When I unplug the USB cable, the ROV continues to run, and I have to take the batteries out to turn it off. Any suggestions on how to resolve this? Thanks!
So to debug this you’re probably going to need a voltmeter and a copy of the schematic for the controller board. You can download a pdf copy of the schematic from our GitHub site here. Do you have a good voltmeter that you can use?
That is strange. Did you happen to receive your ROV secondhand, or did you get it new?
There is actually a couple of blank pins on the controller board, J12 - it should say Pwr switch. These are incorporated into the design so that you can bypass the 5v power switch and power on your ROV with just batteries in. This should be opposite side of the controller board as the ESC’s. Please check that these two pins are not bridged.
@Walt_Holm I have a good voltmeter that will do the job and downloaded the schematic. What’s the next step?
@Support The graduate program that I am in purchased the ROV new from OpenROV store. I will take a look at the pins.
So the part of the schematic you need is Sheet 3. The power supply switching happens with optocoupler OC1, MOSFET Q1, and the components in between.
When a DC voltage is applied to the tether, optocoupler OC1 pulls the gate of Q1 down near ground, turning it on and allowing current to flow. If your robot is on without power being on the tether, then either Q1 got fried somehow, there is a short on the board somewhere, or something else is pulling the gate of Q1 low.
OC1 is located on the corner of the board opposite of the DB-25 connector. Next to it is jumper slot J12, which can be used to manually turn on the robot. As Nima mentioned earlier, there should not be any jumper soldered in the J12 position. With batteries in the robot but no connection to the tether (the ROV should be erroneously turned on right now) measure the voltage across the two pins of J12. On a good robot you should see something close to battery voltage (say ~9V). If OC1 is improperly turned on you’ll see maybe 0.8V or so, and if there’s a short here you might see something that is essentially 0 volts.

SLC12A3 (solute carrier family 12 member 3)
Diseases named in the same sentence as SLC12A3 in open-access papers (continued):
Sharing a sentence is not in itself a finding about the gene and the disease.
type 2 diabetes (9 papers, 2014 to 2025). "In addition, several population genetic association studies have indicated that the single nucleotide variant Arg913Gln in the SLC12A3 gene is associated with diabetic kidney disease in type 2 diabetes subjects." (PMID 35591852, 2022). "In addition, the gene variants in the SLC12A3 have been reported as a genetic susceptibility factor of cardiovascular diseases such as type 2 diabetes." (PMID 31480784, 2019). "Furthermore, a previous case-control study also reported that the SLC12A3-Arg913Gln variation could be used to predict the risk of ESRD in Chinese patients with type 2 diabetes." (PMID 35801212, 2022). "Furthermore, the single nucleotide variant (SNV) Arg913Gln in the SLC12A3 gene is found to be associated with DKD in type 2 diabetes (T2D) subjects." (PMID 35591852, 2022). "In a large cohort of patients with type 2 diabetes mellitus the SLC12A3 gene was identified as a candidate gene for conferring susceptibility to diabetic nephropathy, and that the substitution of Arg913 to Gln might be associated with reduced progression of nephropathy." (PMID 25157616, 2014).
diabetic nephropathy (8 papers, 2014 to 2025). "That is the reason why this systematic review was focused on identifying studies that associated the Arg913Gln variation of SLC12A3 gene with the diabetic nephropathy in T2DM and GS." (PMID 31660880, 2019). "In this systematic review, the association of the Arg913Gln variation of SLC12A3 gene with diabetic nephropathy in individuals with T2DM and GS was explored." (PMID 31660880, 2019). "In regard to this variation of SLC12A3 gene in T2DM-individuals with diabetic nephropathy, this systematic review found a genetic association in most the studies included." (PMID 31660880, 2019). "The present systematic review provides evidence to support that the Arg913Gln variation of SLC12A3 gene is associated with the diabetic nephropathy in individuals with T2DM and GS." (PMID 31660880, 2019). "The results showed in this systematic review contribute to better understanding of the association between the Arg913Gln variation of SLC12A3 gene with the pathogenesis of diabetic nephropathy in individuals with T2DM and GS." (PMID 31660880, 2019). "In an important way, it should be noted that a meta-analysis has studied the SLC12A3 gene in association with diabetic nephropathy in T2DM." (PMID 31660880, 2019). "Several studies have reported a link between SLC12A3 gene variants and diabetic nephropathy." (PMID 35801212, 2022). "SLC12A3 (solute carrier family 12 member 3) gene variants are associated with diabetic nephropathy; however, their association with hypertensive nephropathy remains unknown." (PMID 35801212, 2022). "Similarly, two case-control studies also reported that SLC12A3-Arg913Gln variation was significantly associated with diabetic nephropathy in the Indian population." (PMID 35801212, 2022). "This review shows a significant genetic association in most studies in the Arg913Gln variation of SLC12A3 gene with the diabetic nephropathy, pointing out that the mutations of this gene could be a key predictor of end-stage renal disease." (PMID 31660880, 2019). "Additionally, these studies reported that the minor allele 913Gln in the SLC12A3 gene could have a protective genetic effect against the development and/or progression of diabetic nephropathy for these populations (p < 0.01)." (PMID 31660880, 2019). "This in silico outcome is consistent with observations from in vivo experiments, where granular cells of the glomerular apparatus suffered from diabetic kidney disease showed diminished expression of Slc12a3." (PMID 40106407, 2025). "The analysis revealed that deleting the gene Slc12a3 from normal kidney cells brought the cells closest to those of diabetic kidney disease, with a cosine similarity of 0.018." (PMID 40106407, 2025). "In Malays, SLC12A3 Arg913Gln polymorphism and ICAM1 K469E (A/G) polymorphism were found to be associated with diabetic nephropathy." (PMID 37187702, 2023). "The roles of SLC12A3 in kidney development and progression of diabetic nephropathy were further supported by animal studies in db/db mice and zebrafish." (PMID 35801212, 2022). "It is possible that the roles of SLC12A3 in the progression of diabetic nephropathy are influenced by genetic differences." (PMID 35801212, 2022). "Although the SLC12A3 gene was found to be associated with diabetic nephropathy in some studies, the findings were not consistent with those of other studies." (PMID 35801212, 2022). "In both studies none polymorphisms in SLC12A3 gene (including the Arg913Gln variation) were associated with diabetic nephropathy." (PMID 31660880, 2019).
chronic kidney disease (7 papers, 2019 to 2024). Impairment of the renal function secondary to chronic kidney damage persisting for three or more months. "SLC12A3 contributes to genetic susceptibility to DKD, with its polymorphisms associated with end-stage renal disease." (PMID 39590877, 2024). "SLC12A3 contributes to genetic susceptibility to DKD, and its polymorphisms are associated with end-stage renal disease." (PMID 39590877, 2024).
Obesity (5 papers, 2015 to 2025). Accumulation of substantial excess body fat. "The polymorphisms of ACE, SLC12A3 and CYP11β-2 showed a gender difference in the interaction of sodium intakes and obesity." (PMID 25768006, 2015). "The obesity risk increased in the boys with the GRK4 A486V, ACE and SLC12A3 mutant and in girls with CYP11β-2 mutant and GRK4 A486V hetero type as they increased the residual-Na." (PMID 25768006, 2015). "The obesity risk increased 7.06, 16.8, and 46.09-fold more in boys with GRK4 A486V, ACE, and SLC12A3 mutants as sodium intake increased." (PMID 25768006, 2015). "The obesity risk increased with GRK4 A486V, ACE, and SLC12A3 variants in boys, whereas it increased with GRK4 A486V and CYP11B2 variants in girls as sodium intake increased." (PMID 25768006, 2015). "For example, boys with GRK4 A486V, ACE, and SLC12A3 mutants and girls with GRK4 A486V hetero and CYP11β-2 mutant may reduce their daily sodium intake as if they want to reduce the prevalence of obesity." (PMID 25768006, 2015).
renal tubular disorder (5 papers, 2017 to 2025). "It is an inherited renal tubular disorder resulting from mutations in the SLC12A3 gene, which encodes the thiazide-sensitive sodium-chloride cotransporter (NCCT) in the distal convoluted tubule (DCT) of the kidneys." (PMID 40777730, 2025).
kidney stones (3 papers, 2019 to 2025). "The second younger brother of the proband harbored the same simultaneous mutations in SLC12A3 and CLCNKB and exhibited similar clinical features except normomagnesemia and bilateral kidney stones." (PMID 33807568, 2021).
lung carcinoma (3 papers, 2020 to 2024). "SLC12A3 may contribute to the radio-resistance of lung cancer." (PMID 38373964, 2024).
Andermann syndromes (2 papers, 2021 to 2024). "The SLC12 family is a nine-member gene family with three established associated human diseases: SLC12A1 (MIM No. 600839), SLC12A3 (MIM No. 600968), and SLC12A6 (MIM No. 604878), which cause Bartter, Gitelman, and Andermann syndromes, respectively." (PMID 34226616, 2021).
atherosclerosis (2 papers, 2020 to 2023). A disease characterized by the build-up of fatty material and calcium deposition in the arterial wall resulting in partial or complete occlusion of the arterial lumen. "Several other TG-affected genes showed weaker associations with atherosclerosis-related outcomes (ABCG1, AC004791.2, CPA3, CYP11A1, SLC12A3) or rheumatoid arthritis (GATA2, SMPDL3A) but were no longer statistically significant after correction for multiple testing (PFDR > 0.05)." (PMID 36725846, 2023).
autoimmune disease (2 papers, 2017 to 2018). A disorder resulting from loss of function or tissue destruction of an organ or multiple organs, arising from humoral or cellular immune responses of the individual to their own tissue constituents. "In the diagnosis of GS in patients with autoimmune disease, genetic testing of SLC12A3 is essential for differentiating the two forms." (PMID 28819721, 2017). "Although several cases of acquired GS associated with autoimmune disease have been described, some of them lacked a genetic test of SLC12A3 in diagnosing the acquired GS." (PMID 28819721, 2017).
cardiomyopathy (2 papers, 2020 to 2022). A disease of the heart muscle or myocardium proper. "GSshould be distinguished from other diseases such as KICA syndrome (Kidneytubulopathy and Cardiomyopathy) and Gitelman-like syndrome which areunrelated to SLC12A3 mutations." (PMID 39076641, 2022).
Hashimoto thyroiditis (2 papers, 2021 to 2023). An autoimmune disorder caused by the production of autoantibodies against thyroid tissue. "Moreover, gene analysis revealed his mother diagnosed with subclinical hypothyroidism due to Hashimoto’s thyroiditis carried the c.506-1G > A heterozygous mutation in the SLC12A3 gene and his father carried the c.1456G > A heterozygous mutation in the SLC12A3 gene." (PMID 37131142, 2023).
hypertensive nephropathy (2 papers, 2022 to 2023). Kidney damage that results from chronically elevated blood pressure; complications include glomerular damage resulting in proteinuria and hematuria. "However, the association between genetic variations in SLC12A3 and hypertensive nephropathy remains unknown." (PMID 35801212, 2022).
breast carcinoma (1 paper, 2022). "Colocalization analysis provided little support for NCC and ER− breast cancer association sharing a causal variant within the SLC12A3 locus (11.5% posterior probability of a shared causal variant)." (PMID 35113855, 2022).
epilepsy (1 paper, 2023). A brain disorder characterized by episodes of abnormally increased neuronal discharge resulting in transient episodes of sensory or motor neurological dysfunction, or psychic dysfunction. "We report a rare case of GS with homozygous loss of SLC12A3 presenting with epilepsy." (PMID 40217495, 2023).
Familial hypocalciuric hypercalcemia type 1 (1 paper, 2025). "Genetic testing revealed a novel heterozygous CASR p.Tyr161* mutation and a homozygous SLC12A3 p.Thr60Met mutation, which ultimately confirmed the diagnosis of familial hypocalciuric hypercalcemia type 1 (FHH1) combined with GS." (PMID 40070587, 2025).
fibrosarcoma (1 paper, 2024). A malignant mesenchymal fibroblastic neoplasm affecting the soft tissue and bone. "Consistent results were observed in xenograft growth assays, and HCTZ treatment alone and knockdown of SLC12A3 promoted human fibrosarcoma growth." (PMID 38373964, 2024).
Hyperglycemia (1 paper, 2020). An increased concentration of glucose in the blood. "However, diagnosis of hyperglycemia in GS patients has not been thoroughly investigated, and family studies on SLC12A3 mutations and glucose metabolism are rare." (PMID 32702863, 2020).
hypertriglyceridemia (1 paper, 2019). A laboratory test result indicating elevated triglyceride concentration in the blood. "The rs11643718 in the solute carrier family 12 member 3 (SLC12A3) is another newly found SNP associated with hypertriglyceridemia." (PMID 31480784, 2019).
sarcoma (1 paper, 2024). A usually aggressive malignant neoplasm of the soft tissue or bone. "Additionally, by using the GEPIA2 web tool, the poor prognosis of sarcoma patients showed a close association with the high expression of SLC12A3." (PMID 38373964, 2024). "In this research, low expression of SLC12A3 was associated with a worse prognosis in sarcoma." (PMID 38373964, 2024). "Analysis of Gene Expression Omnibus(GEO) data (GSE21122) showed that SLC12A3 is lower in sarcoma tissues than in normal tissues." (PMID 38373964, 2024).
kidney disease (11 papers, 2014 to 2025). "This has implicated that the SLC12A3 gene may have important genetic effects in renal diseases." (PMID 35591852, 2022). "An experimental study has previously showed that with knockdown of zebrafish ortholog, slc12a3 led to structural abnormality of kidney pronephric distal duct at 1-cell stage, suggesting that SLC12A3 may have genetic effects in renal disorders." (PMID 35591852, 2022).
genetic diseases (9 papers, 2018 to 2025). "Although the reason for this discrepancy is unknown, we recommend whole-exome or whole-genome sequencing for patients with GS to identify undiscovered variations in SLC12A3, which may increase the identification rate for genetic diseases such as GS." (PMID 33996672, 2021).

Let us know what you find and we’ll move on from there.
Q4 is the driver for the internal lights. When you had the short-circuit on the light board, that’s when Q4 probably fried. You can see Q4 on sheet 6 of the schematic.
Maybe the short-circuit that damaged Q4 also damaged Q1, the main power switch. Can you remember whether the ROV turned on the very first time you put batteries in it, before you had attached the topside tether connection?
Anyway, please go ahead and look at the voltage across J12. If it’s something close to battery voltage,but the ROV is powered on, then Q1 is likely damaged.
The voltage across the two pins of J12 was 0.3V. That means that Q1 is ok and OC1 is at fault? That is something defective with the controller board?
The first time the ROV powered on was just with the batteries. I attached the topside tether connection after that and successfully opened the Cockpit.
That is a curious result, as it seems to indicate that something is powering the optoisolator OC1.
So if you hold your controller board with the DB-25 connector on your left, OC1 is right underneath J12, and pins 1 and 2 of OC1 are on its left side. With batteries in the robot but the USB cable disconnected (the ROV should erroneously be on at this point), measure the voltage between pins 1 and 2. It should be 0 with the USB cable disconnected. If there’s a voltage there, then that would explain why the ROV is on, and then it’s just a matter of tracing the signals to find that voltage.